http://blog.heritage.org/2013/07/01/obamacare...
Anybody who is surprised by this hasn't been paying attention.

When healthy people choose not to buy insurance or to buy inadequate insurance, then get sick or have an accident that racks up tens of thousands of dollars in care, the rest of us pay for their care. That's already happening.

Utilizing the conservative principle of making people take responsibly for themselves, the ACA includes the Republican idea of an individual mandate.

When people are required to take responsibility for themselves and buy adequate insurance, guess what? Their costs are going to go up. Big surprise.

BTW - when Heritage hired a white supremacist to write a distorted and dishonest analysis of immigration reform, whatever tiny shred of credibility they had left was erased. Quoting proven liars only embarrasses yourself. LOL!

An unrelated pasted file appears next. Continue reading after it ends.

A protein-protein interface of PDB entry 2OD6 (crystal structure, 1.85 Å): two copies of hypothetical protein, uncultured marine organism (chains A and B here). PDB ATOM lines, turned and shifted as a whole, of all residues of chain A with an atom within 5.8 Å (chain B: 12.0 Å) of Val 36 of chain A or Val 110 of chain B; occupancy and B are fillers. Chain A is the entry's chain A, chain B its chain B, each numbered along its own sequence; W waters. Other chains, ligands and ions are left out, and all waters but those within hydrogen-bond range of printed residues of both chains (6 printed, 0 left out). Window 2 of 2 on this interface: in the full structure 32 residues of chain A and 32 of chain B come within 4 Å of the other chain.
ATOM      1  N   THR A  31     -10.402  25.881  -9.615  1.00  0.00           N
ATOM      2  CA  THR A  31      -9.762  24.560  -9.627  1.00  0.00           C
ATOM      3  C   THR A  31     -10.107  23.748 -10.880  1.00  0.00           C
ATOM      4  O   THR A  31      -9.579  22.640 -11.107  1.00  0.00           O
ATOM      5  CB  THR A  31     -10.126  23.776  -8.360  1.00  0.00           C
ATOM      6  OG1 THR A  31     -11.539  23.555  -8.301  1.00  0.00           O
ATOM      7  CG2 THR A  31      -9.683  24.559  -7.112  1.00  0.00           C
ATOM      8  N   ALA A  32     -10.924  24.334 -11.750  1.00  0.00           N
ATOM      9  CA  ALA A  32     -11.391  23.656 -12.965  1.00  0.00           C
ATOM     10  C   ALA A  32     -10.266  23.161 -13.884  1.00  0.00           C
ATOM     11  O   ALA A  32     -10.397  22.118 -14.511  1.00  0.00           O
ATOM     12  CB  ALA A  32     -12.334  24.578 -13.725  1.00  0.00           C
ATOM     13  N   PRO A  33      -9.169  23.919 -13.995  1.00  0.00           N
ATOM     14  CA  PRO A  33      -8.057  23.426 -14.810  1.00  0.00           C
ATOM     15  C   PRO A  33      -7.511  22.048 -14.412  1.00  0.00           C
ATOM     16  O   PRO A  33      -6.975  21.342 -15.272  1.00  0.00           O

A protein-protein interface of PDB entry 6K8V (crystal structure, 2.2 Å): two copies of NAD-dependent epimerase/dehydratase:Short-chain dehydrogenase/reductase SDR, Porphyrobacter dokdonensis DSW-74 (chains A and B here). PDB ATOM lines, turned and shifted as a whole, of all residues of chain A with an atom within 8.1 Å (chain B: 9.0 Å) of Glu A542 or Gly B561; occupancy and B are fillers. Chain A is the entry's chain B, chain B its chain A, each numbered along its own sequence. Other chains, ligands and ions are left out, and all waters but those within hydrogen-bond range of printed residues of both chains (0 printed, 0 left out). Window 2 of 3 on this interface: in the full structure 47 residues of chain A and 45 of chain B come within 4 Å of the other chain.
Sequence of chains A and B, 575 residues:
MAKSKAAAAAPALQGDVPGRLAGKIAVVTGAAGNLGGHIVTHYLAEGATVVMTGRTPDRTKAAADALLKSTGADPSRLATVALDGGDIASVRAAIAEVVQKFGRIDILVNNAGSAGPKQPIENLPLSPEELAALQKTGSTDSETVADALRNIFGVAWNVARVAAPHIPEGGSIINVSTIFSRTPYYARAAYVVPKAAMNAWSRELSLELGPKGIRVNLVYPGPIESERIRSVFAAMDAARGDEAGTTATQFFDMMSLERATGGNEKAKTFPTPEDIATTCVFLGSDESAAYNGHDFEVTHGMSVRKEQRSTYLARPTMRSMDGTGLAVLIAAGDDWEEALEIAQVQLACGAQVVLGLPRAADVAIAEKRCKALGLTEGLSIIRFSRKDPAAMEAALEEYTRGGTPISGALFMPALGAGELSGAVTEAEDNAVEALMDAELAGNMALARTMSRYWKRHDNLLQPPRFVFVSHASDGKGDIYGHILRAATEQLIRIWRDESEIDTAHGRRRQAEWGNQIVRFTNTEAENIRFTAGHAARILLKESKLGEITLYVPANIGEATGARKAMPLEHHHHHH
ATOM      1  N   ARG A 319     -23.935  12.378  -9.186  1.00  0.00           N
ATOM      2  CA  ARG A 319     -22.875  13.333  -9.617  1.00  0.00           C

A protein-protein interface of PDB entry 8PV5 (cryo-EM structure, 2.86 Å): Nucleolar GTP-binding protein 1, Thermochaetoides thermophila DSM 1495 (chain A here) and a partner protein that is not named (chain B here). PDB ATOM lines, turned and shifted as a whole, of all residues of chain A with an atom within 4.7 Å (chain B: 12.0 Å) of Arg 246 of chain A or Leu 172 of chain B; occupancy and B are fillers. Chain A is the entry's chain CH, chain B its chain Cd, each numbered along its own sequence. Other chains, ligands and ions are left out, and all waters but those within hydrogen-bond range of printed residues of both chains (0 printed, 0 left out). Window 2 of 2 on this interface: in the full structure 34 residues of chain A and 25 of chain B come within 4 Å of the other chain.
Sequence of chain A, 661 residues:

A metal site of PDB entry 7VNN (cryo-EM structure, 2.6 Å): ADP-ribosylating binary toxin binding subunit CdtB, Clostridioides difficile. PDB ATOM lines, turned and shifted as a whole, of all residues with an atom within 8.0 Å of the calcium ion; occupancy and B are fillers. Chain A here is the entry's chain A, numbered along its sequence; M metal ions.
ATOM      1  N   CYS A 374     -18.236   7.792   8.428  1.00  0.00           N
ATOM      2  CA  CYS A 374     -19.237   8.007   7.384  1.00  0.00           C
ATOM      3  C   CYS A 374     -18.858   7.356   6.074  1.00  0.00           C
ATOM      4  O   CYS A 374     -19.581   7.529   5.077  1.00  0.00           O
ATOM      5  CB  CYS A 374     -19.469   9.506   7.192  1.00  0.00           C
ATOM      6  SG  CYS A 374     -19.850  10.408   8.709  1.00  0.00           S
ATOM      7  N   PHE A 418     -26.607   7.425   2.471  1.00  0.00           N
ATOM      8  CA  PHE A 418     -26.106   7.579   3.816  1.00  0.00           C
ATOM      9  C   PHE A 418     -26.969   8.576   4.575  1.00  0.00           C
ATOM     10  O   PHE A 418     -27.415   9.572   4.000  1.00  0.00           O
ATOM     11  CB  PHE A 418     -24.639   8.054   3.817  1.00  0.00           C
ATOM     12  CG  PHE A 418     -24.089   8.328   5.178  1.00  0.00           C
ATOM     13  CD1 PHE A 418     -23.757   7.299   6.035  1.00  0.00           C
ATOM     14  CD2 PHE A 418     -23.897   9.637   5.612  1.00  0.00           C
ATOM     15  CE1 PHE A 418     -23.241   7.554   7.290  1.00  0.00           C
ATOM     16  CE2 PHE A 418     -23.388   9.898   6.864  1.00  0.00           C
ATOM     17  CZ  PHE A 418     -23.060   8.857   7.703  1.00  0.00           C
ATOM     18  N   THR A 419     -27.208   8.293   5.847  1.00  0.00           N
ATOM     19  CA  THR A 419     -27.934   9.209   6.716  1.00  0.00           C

risky business

West Mifflin, PA

#50577 Jul 1, 2013
Dan the Man Chambersburg wrote:
<quoted text>
Anybody who is surprised by this hasn't been paying attention.
When healthy people choose not to buy insurance or to buy inadequate insurance, then get sick or have an accident that racks up tens of thousands of dollars in care, the rest of us pay for their care. That's already happening.
Utilizing the conservative principle of making people take responsibly for themselves, the ACA includes the Republican idea of an individual mandate.
When people are required to take responsibility for themselves and buy adequate insurance, guess what? Their costs are going to go up. Big surprise.
BTW - when Heritage hired a white supremacist to write a distorted and dishonest analysis of immigration reform, whatever tiny shred of credibility they had left was erased. Quoting proven liars only embarrasses yourself. LOL!